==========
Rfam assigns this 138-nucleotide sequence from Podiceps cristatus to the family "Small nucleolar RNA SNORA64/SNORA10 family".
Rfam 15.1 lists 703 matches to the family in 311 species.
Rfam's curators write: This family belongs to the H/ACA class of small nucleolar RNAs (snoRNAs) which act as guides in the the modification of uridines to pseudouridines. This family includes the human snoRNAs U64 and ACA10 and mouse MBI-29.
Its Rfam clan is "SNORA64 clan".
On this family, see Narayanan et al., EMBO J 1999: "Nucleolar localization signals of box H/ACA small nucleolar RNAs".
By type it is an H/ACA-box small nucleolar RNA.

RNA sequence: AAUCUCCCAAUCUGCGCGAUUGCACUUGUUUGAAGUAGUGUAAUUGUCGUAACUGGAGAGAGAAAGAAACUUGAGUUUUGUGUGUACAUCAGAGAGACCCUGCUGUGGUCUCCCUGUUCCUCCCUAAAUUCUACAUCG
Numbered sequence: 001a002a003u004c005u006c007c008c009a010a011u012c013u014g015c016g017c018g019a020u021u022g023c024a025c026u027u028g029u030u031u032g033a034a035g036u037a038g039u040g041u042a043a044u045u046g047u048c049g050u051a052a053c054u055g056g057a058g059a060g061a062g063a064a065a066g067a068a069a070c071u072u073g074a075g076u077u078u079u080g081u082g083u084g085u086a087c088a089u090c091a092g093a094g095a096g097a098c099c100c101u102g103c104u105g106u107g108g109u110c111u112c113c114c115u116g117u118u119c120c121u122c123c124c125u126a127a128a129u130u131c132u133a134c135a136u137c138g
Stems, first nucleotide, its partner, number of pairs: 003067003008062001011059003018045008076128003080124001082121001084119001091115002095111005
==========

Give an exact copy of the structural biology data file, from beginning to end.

Rfam assigns this 138-nucleotide sequence from Podiceps cristatus to the family "Small nucleolar RNA SNORA64/SNORA10 family".
Rfam 15.1 lists 703 matches to the family in 311 species.
Rfam's curators write: This family belongs to the H/ACA class of small nucleolar RNAs (snoRNAs) which act as guides in the the modification of uridines to pseudouridines. This family includes the human snoRNAs U64 and ACA10 and mouse MBI-29.
Its Rfam clan is "SNORA64 clan".
On this family, see Narayanan et al., EMBO J 1999: "Nucleolar localization signals of box H/ACA small nucleolar RNAs".
By type it is an H/ACA-box small nucleolar RNA.

RNA sequence: AAUCUCCCAAUCUGCGCGAUUGCACUUGUUUGAAGUAGUGUAAUUGUCGUAACUGGAGAGAGAAAGAAACUUGAGUUUUGUGUGUACAUCAGAGAGACCCUGCUGUGGUCUCCCUGUUCCUCCCUAAAUUCUACAUCG
Numbered sequence: 001a002a003u004c005u006c007c008c009a010a011u012c013u014g015c016g017c018g019a020u021u022g023c024a025c026u027u028g029u030u031u032g033a034a035g036u037a038g039u040g041u042a043a044u045u046g047u048c049g050u051a052a053c054u055g056g057a058g059a060g061a062g063a064a065a066g067a068a069a070c071u072u073g074a075g076u077u078u079u080g081u082g083u084g085u086a087c088a089u090c091a092g093a094g095a096g097a098c099c100c101u102g103c104u105g106u107g108g109u110c111u112c113c114c115u116g117u118u119c120c121u122c123c124c125u126a127a128a129u130u131c132u133a134c135a136u137c138g
Stems, first nucleotide, its partner, number of pairs: 003067003008062001011059003018045008076128003080124001082121001084119001091115002095111005